Not far from Sri Lanka, in the Maldives, a group is helping to rescue and rehabilitate injured marine turtles.
Three types of fishing gear have been identified as risks to sea turtles — gill nets, prawn/shrimp trawls, and longlines. Gill nets account for the highest number of entanglements. There are instances where fishermen themselves cut the flippers to protect their nets.
During a patrol on September 26, sailors of SLNS Samudura — once engaged in fighting terrorists — hauled in 13 turtles entangled in fishing nets about 10 nautical miles off Batticaloa. The creatures were later released.
Turtle expert Dr. Lalith Ekanayake of the Bio Conservation Society, who checked the images from that rescue, said they were Olive Ridley Turtles (Lepidochelys olivacea).
“These turtles were lucky. They were seen before any serious injury, but we sometimes find turtles that have suffered cuts to their flippers in their attempts to escape,” he said.
A study by Prof. Rupika Rajakaruna of the University of Peradeniya, Sri Lanka about perceptions of fisherfolk and practices of turtle catches in 2020, found that most have experienced sea turtles being entangled in their fishing gear (78.5%), and that these were usually accidental (89.4%).
The study also found that fisherfolk involved in eating and/or selling turtle meat is significantly lower compared with the past. They are also not selling turtles for fear of the law but bycatch remains a problem.
Sugath Emmanuel, who heads a regional fisheries organization in Kudawa, Kandakuliya in Kalpitiya said he recalled his father hunting sea turtles to sell the meat.
“But now, fisherfolks in our community are not bringing in any turtles as there are fines and the equipment can be confiscated,’’ he told the Sunday Times. “However, some do eat the meat of turtles caught in their nets. There are others who hand over injured turtles to wildlife officers.”
Regional veterinary surgeons of the Department of Wildlife Conservation (DWC) treat injured turtles.
Prof. Rajakaruna’s study found a large percentage of fisherfolk (61.4%) were unaware that sea turtles were air breathers. “This is important information as fisherfolk assume that the turtles caught in their nets are able to breathe underwater, and presumably leave entangled turtles in their fishing nets instead of removing them or reducing soak times,’’ Prof. Rajakaruna said.
Turtles can stay underwater for about two to five hours, but need to surface to breathe and they can die by suffocation when entangled in nets.
Dr. Suhada Jayawardane of The Wild Animal Rescue Centre in Aththidiya in Western Sri Lanka said the center has received about 30 injured turtles this year.
“Most were entangled in fishing nets and got their flippers cut,’’ Dr. Jayawardane said. “If the cut is deep and infected, we sometimes must amputate the limbs. Turtles without one flipper can survive in the wild, but if many flippers are damaged, survival is difficult. Some turtles also have ‘buoyancy syndrome’, which makes diving impossible. Such turtles, too, must be taken care of.’’
Most regional wildlife offices don’t have facilities to care for injured turtles. So they give the animals to hatcheries. But, these facilities are also not adequate.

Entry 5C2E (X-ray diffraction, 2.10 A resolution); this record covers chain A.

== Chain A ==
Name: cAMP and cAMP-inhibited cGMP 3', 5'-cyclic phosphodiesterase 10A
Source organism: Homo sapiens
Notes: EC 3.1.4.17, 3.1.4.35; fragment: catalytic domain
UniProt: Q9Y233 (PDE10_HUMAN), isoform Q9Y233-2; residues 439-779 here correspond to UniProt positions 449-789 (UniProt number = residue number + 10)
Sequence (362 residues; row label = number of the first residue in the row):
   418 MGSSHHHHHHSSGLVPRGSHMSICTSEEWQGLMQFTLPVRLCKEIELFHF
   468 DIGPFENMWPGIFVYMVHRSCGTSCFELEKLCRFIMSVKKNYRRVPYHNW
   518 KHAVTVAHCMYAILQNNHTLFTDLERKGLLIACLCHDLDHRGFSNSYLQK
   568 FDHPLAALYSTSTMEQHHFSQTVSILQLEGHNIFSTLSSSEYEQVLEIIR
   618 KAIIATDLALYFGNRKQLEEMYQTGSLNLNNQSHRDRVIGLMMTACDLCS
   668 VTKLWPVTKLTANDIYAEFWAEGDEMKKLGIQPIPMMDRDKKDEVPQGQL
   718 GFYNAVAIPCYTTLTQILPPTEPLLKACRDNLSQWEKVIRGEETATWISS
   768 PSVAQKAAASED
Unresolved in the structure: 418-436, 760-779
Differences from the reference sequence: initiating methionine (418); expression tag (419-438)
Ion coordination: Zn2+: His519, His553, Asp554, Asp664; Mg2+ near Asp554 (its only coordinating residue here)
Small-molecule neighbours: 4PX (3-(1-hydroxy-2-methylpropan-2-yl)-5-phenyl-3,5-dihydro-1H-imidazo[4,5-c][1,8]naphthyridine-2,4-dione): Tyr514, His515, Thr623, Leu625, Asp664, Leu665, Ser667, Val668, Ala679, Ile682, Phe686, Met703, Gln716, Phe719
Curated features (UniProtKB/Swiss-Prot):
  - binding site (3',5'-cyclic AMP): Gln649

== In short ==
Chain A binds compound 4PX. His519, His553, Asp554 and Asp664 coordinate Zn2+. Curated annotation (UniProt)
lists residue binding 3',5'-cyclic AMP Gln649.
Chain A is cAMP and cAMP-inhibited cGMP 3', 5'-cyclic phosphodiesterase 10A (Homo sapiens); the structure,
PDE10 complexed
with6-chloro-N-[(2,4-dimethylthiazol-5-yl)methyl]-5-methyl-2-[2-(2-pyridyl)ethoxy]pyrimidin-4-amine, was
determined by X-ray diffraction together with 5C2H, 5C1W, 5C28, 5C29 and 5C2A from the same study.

During a recent media workshop tour to the Maldives with the support of the Earth Journalism Network, the Sunday Times got a chance to observe turtle rehab.
MarineSavers, a conservation group active in the Maldives, rehabilitated over 450 turtles since 2010. Out of these, 75 of the animals had been Olive Ridley turtles and the rest consist of Green Turtles and Hawk’s Bill turtles, said Dr. Katrina Himpson, the veterinary surgeon of the turtle rescue and rehabilitation center at the Four Seasons resort at the Landaa Giraavaru.
The vets also experiment with ‘environment enrichment devices’, such as floating pipes filled with food to stimulate foraging behaviour in the wild. According to MarineSavers, logs and other physical structures designed to provoke exploratory behaviours and provide tactile stimulation are also added to the turtle tanks.
Also being used is a structure made of pipes in the shape of a square with a rope around it. The turtles can manipulate it with their flippers, climb through it and rub their shells against it.
MarineSavers has sent a few turtles to large aquariums in other countries.
A turtle they rescued in 2014 and named ‘Peggy’ had lost a flipper and it had ‘buoyancy syndrome’. It could not dive. In 2016, it was sent to an aquarium in Belgium. After about two years, the turtle recovered its ability to dive. It was then airlifted to the Maldives and released in 2019.
Satellite-tagged data showed that ‘Peggy’ went all the way near India’s Odisha coast where thousands of Olive Ridley Turtles nest. Data also reveal that it swam in parallel to Sri Lanka’s south coast and then swam toward the deep seas somewhere near Batticaloa.
Dr. Ekanayake said in Kalpitiya the team will test a green LED light that had been experimented with elsewhere, to reduce bycatch. The LED is tied across gill nets. It is believed that turtles can see certain light wavelengths.
It was developed by John Wang, an ecologist for the National Oceanic and Atmospheric Administration of the USA (NOAA). Test results show up to 60% reduction in turtle bycatch. An Indonesian pilot project has reported a 20% boost in the target catch according to a World Wildlife Fund report.
This story was produced with support from Internews' Earth Journalism Network. It was first published in Sunday Time Sri Lanka on October 16 2022, and has been lightly edited for length and clarity.
Banner image: Many turtles fall pray to becoming bycatch in fishing nets / Credit: Kristin Snippe via Unsplash.